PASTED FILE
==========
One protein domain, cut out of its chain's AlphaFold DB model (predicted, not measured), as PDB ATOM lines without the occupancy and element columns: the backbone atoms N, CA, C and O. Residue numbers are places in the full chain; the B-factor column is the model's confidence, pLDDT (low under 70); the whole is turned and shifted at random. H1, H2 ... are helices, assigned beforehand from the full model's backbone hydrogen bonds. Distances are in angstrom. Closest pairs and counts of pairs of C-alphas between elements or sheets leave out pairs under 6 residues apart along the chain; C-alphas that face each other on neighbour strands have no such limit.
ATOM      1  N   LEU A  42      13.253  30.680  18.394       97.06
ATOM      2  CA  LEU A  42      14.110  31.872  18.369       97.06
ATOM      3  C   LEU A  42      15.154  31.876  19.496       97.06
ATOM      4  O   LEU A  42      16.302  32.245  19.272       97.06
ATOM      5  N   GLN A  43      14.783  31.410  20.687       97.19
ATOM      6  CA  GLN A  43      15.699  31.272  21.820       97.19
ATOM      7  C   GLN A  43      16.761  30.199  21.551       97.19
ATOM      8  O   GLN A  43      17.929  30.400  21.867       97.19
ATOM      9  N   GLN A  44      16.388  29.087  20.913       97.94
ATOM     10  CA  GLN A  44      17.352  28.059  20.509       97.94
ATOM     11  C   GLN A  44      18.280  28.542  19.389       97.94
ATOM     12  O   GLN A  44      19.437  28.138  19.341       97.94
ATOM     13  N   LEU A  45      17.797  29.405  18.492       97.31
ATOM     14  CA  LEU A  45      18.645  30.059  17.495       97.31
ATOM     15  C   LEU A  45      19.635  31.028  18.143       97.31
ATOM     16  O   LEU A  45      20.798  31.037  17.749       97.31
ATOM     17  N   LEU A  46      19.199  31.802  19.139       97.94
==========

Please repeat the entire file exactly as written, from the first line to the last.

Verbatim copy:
One protein domain, cut out of its chain's AlphaFold DB model (predicted, not measured), as PDB ATOM lines without the occupancy and element columns: the backbone atoms N, CA, C and O. Residue numbers are places in the full chain; the B-factor column is the model's confidence, pLDDT (low under 70); the whole is turned and shifted at random. H1, H2 ... are helices, assigned beforehand from the full model's backbone hydrogen bonds. Distances are in angstrom. Closest pairs and counts of pairs of C-alphas between elements or sheets leave out pairs under 6 residues apart along the chain; C-alphas that face each other on neighbour strands have no such limit.
ATOM      1  N   LEU A  42      13.253  30.680  18.394       97.06
ATOM      2  CA  LEU A  42      14.110  31.872  18.369       97.06
ATOM      3  C   LEU A  42      15.154  31.876  19.496       97.06
ATOM      4  O   LEU A  42      16.302  32.245  19.272       97.06
ATOM      5  N   GLN A  43      14.783  31.410  20.687       97.19
ATOM      6  CA  GLN A  43      15.699  31.272  21.820       97.19
ATOM      7  C   GLN A  43      16.761  30.199  21.551       97.19
ATOM      8  O   GLN A  43      17.929  30.400  21.867       97.19
ATOM      9  N   GLN A  44      16.388  29.087  20.913       97.94
ATOM     10  CA  GLN A  44      17.352  28.059  20.509       97.94
ATOM     11  C   GLN A  44      18.280  28.542  19.389       97.94
ATOM     12  O   GLN A  44      19.437  28.138  19.341       97.94
ATOM     13  N   LEU A  45      17.797  29.405  18.492       97.31
ATOM     14  CA  LEU A  45      18.645  30.059  17.495       97.31
ATOM     15  C   LEU A  45      19.635  31.028  18.143       97.31
ATOM     16  O   LEU A  45      20.798  31.037  17.749       97.31
ATOM     17  N   LEU A  46      19.199  31.802  19.139       97.94